The appropriate management of asymptomatic congenital pulmonary malformations (CPMs) remains controversial. Prophylactic surgery is recommended to avoid the risk of pulmonary infections and to prevent...
Varicella-zoster virus infection is associated with significant morbidity and mortality in immune-compromised children, despite treatment with antiviral agents. Universal varicella vaccine programs ha...
Hepatocellular carcinoma (HCC) is one of the most common malignancy in the world. In order to comprehensively examine the association between genetic variants and risk of HCC, a systematic literature ...
Individuals of African ancestry harboring two variant alleles within apolipoprotein L1 (APOL1) are classified with a high-risk (HR) genotype. Adults with an HR genotype have increased risk of focal se...
This longitudinal study assesses the trajectories of depressive symptoms and subjective age and the mediating role of guilt in the association between them. Two groups of aging Israeli combat veterans...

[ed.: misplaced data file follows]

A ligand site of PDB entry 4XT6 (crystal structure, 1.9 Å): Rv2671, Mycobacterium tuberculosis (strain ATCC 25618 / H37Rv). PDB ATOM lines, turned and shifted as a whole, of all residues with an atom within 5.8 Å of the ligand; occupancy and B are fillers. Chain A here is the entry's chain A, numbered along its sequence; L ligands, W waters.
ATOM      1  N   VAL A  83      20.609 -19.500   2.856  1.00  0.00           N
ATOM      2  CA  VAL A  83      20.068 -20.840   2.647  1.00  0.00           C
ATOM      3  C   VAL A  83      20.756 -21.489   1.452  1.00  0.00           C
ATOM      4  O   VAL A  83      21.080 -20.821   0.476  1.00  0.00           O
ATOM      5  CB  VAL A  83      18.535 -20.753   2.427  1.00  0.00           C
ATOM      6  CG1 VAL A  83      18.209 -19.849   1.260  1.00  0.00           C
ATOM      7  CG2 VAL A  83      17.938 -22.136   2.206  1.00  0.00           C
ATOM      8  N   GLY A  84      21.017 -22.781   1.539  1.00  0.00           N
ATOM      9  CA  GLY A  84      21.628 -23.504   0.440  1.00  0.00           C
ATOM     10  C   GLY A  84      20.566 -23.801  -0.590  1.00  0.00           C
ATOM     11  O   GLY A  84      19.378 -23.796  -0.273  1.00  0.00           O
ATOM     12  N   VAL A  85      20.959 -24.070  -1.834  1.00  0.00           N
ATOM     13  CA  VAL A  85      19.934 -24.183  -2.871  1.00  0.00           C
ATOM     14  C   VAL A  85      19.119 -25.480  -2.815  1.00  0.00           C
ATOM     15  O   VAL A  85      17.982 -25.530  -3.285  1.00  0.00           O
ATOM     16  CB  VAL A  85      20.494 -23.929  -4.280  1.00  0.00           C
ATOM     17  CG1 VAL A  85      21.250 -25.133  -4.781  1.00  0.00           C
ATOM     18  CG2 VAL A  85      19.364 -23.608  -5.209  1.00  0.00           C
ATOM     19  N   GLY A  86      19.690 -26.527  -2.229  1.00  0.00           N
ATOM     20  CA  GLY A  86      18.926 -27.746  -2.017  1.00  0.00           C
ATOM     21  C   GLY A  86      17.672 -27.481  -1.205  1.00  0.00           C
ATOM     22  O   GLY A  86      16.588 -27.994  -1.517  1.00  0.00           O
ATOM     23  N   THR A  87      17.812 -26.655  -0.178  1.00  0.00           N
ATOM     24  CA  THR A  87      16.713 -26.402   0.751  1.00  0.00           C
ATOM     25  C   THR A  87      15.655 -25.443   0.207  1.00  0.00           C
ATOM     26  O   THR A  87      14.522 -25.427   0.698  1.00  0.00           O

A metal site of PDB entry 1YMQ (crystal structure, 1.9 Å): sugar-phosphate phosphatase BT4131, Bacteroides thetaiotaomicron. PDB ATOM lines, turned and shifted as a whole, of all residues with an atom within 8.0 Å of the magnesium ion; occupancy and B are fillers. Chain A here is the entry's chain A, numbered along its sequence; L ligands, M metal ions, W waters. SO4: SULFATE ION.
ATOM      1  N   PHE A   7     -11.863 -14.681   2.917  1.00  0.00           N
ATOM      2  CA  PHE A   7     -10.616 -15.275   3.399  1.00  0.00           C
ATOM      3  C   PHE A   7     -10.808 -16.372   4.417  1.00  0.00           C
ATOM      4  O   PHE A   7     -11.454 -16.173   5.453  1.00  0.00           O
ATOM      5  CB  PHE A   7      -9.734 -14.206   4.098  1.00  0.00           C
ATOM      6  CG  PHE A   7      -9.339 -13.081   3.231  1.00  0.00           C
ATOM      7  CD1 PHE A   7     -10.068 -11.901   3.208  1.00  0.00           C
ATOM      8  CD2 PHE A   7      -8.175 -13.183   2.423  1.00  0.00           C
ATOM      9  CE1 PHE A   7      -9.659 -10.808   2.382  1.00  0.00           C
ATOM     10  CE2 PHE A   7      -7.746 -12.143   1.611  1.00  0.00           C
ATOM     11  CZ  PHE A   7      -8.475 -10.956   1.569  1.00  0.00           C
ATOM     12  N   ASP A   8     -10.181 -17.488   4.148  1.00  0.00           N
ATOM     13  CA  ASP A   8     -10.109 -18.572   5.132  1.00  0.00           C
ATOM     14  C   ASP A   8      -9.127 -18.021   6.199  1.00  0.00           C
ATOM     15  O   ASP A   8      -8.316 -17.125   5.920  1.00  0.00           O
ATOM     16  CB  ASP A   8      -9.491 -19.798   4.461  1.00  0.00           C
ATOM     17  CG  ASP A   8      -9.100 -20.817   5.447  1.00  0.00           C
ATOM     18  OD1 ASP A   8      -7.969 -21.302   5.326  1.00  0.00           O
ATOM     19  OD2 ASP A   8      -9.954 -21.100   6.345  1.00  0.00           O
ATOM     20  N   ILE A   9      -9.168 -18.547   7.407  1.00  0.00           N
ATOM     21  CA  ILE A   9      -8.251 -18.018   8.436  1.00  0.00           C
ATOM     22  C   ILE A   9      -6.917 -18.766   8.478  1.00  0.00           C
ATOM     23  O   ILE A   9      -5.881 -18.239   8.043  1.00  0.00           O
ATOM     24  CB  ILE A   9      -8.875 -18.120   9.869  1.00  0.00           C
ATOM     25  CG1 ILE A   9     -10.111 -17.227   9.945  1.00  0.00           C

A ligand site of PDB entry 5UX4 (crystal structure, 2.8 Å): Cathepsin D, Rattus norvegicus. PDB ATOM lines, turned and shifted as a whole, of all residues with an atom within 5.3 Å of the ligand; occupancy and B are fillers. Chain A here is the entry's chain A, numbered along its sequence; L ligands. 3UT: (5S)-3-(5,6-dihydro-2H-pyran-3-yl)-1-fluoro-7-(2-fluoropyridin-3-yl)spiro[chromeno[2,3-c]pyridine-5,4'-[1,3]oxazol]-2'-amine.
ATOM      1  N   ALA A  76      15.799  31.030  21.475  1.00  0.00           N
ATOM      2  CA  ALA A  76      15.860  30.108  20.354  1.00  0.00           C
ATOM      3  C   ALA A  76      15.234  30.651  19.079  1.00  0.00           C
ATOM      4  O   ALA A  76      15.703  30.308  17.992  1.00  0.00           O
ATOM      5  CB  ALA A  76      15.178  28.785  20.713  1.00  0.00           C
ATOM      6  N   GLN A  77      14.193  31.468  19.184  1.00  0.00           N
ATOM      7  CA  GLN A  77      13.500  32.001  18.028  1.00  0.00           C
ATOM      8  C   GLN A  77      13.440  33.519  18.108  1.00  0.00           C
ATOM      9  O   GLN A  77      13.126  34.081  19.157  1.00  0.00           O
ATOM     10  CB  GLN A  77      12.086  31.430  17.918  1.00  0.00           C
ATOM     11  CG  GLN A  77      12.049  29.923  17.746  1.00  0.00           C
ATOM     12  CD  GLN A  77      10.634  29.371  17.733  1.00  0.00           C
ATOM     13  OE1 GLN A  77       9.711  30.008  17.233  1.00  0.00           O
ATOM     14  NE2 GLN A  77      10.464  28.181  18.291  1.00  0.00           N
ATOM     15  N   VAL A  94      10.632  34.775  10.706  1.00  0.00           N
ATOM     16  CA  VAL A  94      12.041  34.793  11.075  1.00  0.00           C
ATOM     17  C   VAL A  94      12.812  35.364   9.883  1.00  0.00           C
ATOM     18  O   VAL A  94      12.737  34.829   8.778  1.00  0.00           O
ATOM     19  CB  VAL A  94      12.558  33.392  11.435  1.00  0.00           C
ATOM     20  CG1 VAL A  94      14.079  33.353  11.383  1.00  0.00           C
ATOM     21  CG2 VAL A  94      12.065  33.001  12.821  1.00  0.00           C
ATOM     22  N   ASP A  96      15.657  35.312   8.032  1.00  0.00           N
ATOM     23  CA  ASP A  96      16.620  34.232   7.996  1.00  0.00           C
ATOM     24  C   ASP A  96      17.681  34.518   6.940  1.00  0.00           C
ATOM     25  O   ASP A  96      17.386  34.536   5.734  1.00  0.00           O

The goal of this project is to determine if a 6-session psychotherapy intervention will help Veterans feel less deployment-related guilt and less distress related to their guilt. Half of t...
Nodding syndrome (NS) is a devastating neurologic disorder affecting thousands of children in Africa. A number of toxic, nutritional, infectious, para-infectious and environmental causes h...
Unanticipated difficult airway comprises of unexpected difficult bag mask ventilation or unforeseen difficult laryngoscopy. The incidence of difficult laryngoscopy or unanticipated difficu...
A new prophylactic posaconazole dosing regimen of 120mg/m² tid is evaluated pharmacologically in children 13 years and younger, suffering from a hematologic malignancy.
This study will be a cross sectional assessment of physical activity as measured through accelerometers and its association with endothelial function of children with Fontan circulation wh...